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Tomato Envy

November 28, 2012 | By | 4 Replies More

Assortment of Heirloom Tomatoes in Woven BasketMy name is Brande, and I suffer from Tomato Envy.
It’s true. I wish I was a better person. I wish I could celebrate the successes of others without comparing them to my seemingly inferior accomplishments. It’s a blessing and a curse, because without a somewhat competitive spirit, I might not ever strive to be better and more.

I have, for years, tended to and maintained what I think is a lovely perennial garden in our yard. I’m no expert, but every year I learn many new things. I learn how to deal with plant diseases and pests that I never knew existed. I learn which plants need pruning when. My first infestation with Japanese beetles this year forced me outside every morning to hand pick the hungry, sometimes even publicly-fornicating, little bastards from my roses and plop them into a jar of soapy water, completely without remorse. Vegetable gardening, however, seemed like the final frontier to me, and it was super intimidating.

Tomato Envy

Enviable Tomatoes

With everything I was reading about food and my love of all things that grow, I knew I needed to give vegetable gardening a whirl. So, I got started this year with a couple of raised beds and a book called All New Square Foot Gardening by Mel Bartholomew. Mr. Bartholomew’s book made it all sound easy and rewarding, and I followed the book to the letter. Several people told me that if I grow anything at all, it should be tomatoes. A friend told me, “They’re so easy! Anyone can grow them, and you’ll have more than you know what to do with.” Sounds great to me! I had visions of big wicker baskets full of all sorts of colorful tomatoes, plenty for fresh eating and probably even enough to can for the winter.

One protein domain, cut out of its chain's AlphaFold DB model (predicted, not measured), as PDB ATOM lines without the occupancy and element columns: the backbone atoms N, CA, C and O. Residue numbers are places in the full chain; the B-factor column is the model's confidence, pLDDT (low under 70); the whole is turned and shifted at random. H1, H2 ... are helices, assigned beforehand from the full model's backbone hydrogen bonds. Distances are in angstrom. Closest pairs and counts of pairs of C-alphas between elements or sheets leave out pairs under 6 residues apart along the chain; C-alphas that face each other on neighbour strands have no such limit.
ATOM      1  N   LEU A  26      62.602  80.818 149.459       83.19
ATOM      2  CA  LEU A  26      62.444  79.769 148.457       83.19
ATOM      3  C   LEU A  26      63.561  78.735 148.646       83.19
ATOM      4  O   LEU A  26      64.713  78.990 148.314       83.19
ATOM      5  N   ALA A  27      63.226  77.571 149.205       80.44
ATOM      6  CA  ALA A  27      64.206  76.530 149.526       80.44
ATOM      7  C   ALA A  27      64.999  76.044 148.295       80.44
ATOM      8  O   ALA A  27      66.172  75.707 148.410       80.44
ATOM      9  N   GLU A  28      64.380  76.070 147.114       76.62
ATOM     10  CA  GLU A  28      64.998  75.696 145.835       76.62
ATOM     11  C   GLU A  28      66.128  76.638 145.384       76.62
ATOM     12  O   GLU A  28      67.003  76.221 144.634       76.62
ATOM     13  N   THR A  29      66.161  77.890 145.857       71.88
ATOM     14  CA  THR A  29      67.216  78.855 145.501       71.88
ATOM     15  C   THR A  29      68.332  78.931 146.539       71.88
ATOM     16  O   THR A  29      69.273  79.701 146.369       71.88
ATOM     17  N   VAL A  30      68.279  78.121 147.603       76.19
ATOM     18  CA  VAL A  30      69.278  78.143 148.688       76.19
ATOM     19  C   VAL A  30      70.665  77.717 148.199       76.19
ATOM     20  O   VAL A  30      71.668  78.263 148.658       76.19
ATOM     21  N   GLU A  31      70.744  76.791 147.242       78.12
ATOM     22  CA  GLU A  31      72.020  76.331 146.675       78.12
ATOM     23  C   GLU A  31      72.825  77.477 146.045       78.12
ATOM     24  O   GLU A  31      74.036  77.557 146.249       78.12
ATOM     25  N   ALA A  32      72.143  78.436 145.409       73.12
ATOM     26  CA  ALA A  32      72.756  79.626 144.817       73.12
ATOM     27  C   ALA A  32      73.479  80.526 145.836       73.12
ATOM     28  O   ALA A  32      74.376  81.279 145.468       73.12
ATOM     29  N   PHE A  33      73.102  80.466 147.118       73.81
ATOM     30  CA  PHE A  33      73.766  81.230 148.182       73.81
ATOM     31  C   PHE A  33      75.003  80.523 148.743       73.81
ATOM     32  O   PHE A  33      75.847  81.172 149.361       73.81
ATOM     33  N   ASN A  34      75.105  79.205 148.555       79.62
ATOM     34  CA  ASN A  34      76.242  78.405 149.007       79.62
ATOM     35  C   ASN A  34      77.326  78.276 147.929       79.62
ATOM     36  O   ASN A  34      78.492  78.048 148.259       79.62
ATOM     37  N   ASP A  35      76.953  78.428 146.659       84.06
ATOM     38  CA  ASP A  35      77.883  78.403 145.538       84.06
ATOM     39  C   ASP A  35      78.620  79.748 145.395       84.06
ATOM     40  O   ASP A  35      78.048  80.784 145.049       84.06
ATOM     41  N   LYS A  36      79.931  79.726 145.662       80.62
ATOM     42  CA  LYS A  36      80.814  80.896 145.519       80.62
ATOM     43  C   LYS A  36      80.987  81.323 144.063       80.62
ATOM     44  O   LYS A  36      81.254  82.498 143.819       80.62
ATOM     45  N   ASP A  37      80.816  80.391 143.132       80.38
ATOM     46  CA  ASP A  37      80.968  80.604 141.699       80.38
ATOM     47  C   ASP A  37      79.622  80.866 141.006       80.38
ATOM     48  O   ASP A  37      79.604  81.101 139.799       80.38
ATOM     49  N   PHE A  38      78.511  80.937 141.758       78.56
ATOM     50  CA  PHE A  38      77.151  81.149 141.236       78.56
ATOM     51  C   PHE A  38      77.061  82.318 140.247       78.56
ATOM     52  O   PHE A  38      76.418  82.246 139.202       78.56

I started saving spent eggshells because I read that tomato plants like them crushed up in their soil. I started my heirloom seeds indoors, under a sophisticated grow light apparatus with a heat mat to aid germination. They were coddled. When I finally transplanted them outside, I followed Mel Bartholomew’s advice. I removed the bottom few leaves, bent the lower stem, and planted the seedlings deeply to facilitate a stronger root system. I kept them watered, but not too watered. They were in the sunniest spot I could find, and I waited patiently for harvest time.

Tomato EnvyYou probably know what’s coming. Yes, that’s right. Very few tomatoes were produced on some of the ugliest and most unhealthy looking plants I’ve seen. The leaves curled up and looked dry and leathery. The stems got all thick and started twisting, making the plants look distorted. My first round of tomatoes all had a rotten spot on the end. Blossom end rot, as it turns out, is common and can be cleared up by giving your tomato plants a calcium supplement, which I did. I started getting tomatoes on the vines that were green, and it took forever for them to ripen. All in all, I was able to muster enough tomatoes to have several tomato salads during the summer. There was no abundance of cherry tomatoes for roasting, and I had to buy my canning tomatoes from the farmers market.